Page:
Australia’s share market endured a choppy session on Wednesday but finished the day in positive territory despite speculation over further US stimulus measures which has prompted jitters on Wall Street.
The benchmark S&P/ ASX 200 index ended the day up 7.5 points, or 0.1 per cent to 6686.6, with the energy sector being the primary driver for the index’s recovery after a 0.3 per cent fall to a four-day low at midday to 6657.1.
The broader All Ordinaries index rose 12.5 points, or 0.2 per cent to 6951.6, while the Australian dollar at the close was fetching 77.59 US cents.
Mixed performance has in part been fuelled by a wavered Wall Street which is looking ahead to January 20, when incoming US President Joe Biden is likely announce details about a fiscal stimulus to boost the economy through the pandemic.
At the close of the US financial markets, the Dow rose 0.2 per cent, the S&P 500 remained flat and the Nasdaq finished up 0.3 per cent.
ANZ economist Catherine Birch said the size of the package was still unknown.
“New measures are expected to include increased direct payments ($2000 vs $600) to households, the funding of vaccine provision, support for state and local governments, extended business support and expanded unemployment benefits,” she said.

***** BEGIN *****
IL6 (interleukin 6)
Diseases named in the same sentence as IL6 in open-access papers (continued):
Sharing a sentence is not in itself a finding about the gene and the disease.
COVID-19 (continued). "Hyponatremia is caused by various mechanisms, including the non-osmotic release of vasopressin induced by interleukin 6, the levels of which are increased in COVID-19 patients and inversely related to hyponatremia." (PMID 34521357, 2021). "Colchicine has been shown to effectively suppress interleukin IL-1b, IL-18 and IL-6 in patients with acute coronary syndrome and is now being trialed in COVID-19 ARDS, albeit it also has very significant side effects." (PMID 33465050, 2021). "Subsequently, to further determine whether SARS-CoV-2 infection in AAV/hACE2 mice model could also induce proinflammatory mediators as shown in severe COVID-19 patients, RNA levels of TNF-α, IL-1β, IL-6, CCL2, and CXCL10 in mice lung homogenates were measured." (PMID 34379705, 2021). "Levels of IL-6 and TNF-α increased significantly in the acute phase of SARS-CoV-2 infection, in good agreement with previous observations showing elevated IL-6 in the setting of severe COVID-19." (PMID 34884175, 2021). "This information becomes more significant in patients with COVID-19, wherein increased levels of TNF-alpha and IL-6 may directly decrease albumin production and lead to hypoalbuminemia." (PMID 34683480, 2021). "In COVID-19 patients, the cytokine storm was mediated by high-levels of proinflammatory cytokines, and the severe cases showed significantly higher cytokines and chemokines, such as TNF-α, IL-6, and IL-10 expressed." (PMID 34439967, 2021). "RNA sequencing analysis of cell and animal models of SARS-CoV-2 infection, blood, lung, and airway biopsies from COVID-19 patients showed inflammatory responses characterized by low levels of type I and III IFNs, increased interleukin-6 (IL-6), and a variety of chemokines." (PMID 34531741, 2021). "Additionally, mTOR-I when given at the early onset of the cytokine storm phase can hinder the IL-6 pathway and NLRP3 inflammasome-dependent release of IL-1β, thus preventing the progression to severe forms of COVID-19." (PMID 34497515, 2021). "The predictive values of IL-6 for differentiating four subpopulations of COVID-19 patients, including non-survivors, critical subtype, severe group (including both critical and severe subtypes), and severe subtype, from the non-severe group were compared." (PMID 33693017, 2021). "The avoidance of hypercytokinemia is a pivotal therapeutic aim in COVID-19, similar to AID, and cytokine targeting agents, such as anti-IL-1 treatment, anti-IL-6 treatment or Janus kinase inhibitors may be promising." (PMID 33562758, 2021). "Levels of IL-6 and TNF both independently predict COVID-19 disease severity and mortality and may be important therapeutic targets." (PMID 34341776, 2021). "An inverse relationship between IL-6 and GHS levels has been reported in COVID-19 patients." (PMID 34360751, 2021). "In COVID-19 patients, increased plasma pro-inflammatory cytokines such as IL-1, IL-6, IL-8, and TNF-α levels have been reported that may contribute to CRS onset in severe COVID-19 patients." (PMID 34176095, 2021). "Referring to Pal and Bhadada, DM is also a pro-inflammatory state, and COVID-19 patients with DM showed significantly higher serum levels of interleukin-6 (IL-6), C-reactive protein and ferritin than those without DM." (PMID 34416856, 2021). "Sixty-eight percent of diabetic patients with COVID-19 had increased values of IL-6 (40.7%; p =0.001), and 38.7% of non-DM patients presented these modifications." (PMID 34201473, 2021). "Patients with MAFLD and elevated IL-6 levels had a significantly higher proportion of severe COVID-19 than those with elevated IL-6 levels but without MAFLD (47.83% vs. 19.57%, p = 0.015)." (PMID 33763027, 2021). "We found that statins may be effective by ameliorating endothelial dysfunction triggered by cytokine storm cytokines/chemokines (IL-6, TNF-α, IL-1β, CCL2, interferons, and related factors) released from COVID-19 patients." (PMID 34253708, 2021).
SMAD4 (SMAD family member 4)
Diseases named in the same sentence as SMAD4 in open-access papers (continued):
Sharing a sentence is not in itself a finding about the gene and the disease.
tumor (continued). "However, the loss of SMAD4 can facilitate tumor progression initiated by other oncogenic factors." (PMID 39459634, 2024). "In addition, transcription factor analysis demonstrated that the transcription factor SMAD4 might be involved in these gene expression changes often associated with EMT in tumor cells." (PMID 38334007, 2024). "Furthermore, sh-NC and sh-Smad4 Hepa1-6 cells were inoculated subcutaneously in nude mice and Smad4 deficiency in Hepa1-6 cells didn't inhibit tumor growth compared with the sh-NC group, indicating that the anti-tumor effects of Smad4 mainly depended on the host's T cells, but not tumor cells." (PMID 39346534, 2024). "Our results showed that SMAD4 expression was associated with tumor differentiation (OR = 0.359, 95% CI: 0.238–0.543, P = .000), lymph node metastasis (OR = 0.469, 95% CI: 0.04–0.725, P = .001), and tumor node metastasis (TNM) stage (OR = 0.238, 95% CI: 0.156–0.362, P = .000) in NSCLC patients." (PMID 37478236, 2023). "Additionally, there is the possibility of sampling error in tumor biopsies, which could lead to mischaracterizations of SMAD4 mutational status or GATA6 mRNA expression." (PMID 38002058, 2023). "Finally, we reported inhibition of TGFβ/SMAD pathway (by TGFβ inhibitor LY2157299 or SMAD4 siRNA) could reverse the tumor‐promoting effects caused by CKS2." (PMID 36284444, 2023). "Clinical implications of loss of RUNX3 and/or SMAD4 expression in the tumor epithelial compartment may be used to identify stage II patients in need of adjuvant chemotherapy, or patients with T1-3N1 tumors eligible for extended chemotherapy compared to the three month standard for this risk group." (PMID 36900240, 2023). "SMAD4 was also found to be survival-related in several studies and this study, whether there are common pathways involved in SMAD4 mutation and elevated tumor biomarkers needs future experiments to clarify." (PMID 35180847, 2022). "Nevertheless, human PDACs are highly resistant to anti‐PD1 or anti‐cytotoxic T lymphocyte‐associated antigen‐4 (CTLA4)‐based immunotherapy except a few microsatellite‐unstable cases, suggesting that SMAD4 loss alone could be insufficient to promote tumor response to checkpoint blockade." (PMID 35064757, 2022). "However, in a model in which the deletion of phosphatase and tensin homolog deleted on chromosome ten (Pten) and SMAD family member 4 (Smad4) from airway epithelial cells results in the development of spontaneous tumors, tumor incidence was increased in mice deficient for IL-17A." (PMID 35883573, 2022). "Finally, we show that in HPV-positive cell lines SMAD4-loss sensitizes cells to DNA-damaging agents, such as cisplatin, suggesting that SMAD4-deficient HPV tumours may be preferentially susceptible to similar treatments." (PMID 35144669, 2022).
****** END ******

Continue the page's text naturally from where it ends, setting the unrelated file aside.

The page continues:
“An unanswered question remains how Biden will finance it all and whether it will require higher taxes on the wealthy and big tech.”
Locally, Premier Investments had the largest daily gain, jumping 12.7 per cent to $25.35 per share following a trading update in which it anticipated earnings before tax and interest for the first half of financial 2021 to be between $221m and $223m — an estimated rise of more than 75 per cent compared to the prior corresponding period.
Medical tech company Polynovo incurred the largest share price fall, tumbling 9.2 per cent to $2.68 each.
This assisted in cementing the technology sector as one of the worst performers of the week.
Rising oil prices assisted in the spike in the performance of the energy stocks.
Axi market analyst Stephen Innes said oil was trading at values higher than pre-pandemic levels.
“Brent traded as high as $US56.75 after bouncing on a larger crude draw than expected,” he said.
“A weaker US dollar helped and complemented numerous price revisions by several analysts for still higher 2021 estimates on the tailwind from the surprise 1mb/d (one million barrels per day) cut announced by Saudi Arabia.”
Oil Search made strong gains on Wednesday, rising 6.2 per cent to $4.44 per share, while Woodside Petroleum shares edged 5.4 per cent higher to $26.68 each.
Major banks all ended the day slightly up with Commonwealth Bank shares rising 1 per cent to $85.97 per share and stock in Westpac increasing 0.5 per cent to $20.60 per share.
ANZ rose 0.5 per cent to $24.16 per share and NAB shares closed the session up 0.1 per cent to $23.48 each.
Mining giant Rio Tinto finished the session slightly lower by 0.5 per cent to $120.74 per share, while its major competitor BHP closed 0.5 per cent higher to $46.22 per share.
Qantas shares were 0.6 per cent lower to $4.80 per share and stock in Telstra jumped 2.6 per cent to $3.09 per share.
Supermarket group Coles saw its share price tumble 2.4 per cent to $17.96 each, while Woolworths fell 1.5 per cent to $39.31 per share.
Wesfarmers closed the day 0.5 per cent lower to $51.10 per share and Fortescue Metals rose 0.2 per cent to $25.17 per share.